Category Archives: Uncategorized

Local food and fun at the Ohio Fish & Shrimp Festival

Celebrate the bounty of Ohio’s local food at the Ohio Fish and Shrimp Festival.  Sept. 14th, 15th and 16th, 2012.  There will be music and lots of food, activities for the kids and the facinating and educational tour of FreshWater Farms hatchery!

Festivities kick off Friday evening with live music, mouth-watering seafood selections from the Freshwater Farms food booth as well a variety of food options from other vendors, games and activities for the whole family. There will be freshly harvested shrimp from multiple farmers for sale beginning Saturday morning at 10:00 a.m. HURRY-They sell out early! (Last year we sold out in TWO HOURS!).

More info  on their website: Ohio Fish & Shrimp Festival.

INVITE: Ohio Grown: Local Food Creating Local Opportunities

Come learn about changing policies to support local food economies, local food financing, and more on August 9 in Columbus with US Deputy Agriculture Secretary Kathleen Merrigan.

You are invited!

Ohio Grown: Local Food Creating
Local Opportunities

With Keynote Speaker Kathleen Merrigan,
U.S. Deputy Secretary of Agriculture

Come learn about changing policies to support local food
economies, local food financing, scaling up, and more.

Thursday, August 9, 2012
9:00am – 5:00pm
Registration begins at 8:30am

The Ohio State University
Fawcett Center
2400 Olentangy River Rd.
Columbus, Ohio

Please register for the event by contacting Ohio State University
Extension at (614) 292-7875 or

This event is free and open to the public
Locally-sourced lunch will be available for $15/person

Space available for materials or display of your organization; please request in your RSVP. Space is limited. First Come, First Served.

Tentative Agenda


Time Session
8:30-9:00am Registration
9:00-9:15am Welcome and Opening Remarks
9:15-10:00am Keynote Speaker:
Kathleen Merrigan, USDA Deputy Secretary of Agriculture

Increasing Access to Locally Grown and Healthy Food
10:00-11:00am Why Local? The Potential of a Local Food Economy—How does local food fit into the future of Ohio’s economy? Can local food create jobs and opportunities for rural and urban Americans alike? What will it take to make sustainable agriculture a viable career and profitable business opportunity for Ohio farmers?
11:00-11:15am Networking/Break
11:15-12:15pm Good Food Financing—Whether a farm business, a grain mill, a food hub, or a school, the future of local food must be rooted in sound economics and viable business models. Finance experts and practitioners will share their wisdom.
12:15-1:15pm Working Lunch provided by Ohio State University Extension
Ohio grown to the extent possible.
1:15-1:30pm Networking/Break
1:30-2:30pm Making the Local Food Connection—This panel will feature individuals from Ohio and beyond who are involved in institutional purchasing and others who will explain how they are tackling the challenges associated with the aggregation, distribution, and infrastructure of local food.
2:30-2:45pm Networking/Break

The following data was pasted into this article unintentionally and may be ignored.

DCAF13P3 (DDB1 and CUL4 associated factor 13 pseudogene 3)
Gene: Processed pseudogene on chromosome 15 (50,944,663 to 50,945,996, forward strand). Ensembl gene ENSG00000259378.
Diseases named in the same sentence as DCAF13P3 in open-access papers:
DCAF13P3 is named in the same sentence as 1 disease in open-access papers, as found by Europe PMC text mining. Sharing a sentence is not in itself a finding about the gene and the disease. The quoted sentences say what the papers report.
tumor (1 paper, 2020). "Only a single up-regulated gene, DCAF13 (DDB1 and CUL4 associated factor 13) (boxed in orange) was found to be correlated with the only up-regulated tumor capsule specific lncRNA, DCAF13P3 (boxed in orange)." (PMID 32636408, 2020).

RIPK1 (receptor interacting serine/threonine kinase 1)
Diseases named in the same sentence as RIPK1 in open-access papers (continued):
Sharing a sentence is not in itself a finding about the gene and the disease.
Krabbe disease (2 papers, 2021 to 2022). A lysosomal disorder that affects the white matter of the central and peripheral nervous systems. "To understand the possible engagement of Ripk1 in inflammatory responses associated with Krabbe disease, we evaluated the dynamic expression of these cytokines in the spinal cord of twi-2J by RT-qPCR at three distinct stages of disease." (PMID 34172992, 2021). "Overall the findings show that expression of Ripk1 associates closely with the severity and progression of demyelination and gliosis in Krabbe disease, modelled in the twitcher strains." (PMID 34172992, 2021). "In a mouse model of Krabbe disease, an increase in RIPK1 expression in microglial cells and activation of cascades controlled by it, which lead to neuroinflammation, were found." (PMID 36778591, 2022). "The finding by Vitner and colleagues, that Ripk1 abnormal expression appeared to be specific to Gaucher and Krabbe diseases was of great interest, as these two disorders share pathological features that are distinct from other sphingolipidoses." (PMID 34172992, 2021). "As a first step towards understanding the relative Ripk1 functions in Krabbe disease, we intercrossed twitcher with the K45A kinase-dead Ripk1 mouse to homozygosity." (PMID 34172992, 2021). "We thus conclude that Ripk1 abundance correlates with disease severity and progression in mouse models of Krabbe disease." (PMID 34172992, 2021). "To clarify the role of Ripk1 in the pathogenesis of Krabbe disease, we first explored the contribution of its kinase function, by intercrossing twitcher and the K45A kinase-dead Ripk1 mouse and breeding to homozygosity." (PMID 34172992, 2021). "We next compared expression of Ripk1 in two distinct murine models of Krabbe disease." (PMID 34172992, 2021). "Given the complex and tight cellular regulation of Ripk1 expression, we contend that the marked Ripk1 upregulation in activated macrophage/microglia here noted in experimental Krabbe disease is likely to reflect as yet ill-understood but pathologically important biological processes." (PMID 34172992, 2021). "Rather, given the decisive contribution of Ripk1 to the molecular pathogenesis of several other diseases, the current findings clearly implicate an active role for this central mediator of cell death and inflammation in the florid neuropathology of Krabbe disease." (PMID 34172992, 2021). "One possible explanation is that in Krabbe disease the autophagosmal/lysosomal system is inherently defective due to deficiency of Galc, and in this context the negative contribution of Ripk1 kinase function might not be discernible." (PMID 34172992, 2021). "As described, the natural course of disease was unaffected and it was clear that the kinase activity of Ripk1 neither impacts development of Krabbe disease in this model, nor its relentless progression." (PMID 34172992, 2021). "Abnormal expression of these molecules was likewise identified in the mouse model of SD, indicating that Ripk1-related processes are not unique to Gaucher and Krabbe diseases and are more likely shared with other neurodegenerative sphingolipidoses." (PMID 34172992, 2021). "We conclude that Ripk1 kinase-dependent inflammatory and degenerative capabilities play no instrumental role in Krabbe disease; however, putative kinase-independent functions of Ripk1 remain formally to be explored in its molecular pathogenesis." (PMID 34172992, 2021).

2:45-3:45pm Changing Policy To Support Local Food Economies—From local zoning and regional planning to federal food and agriculture laws, policy can help or hinder continued growth of a local food economy. A few of Ohio’s leaders will discuss their efforts to change policy to support local food economies.
3:45-4:45pm Building on Best Practices & Looking Forward—Ohioans who are making local work will share lessons learned, best practices, and lead a discussion on what it will take to grow Ohio’s local food economy in the years to come.

Networking Reception with Ohio-Made Beverages
Additional details to follow


Investing in Local Business – New Book

You shop locally, you buy locally, so why don’t you invest locally? Why not invest your assets in your favorite small business just down the street from where you live? Truth is, it’s not as easy as it should be, says Amy Cortese, a veteran business journalist and author of the new book Locavesting, which takes a look at the local-investing movement and how individual investors can participate.


See the article in Mintlife Blog

Food Safety Listening Session for Produce Growers

FreshProduceOhio producers of fresh fruits and vegetables have an opportunity to attend a Listening Session to hear about the various groups who are working to address the proposed changes to how local food is produced in Ohio.  This listening session provides the opportunity for growers to hear from experts in the food safety arena.  Speaker will include researchers for Ohio Agriculture Research and Development Center (OARDC), The Ohio Produce Growers and Marketers Association (OPGMA), and Dr. Karl Kolb, Chief Science Officer, The High Sierra Group.  Participants will hear from these experts information about current regulations and the proposed changes to these regulations.  Information will also be shared about what Ohio is doing to ensure the sustainability of Ohio’s produce growers.  The Listening Session will be held on Oct. 19, 2009 from 9:00 a.m. to noon at the Ohio Department of Agriculture in Reynoldsburg.  For more information please contact Christie Welch, Farmers’ Market Specialist with the Ohio State University South Centers via e-mail or via telephone to 740-289-2071 ext. 234.

Food Safety Listening Session

Oct. 19th from 9:00 a.m. to noon
at Ohio Dept. of Agriculture
8995 E Main St
Reynoldsburg, OH 43068

September thoughts on Harvest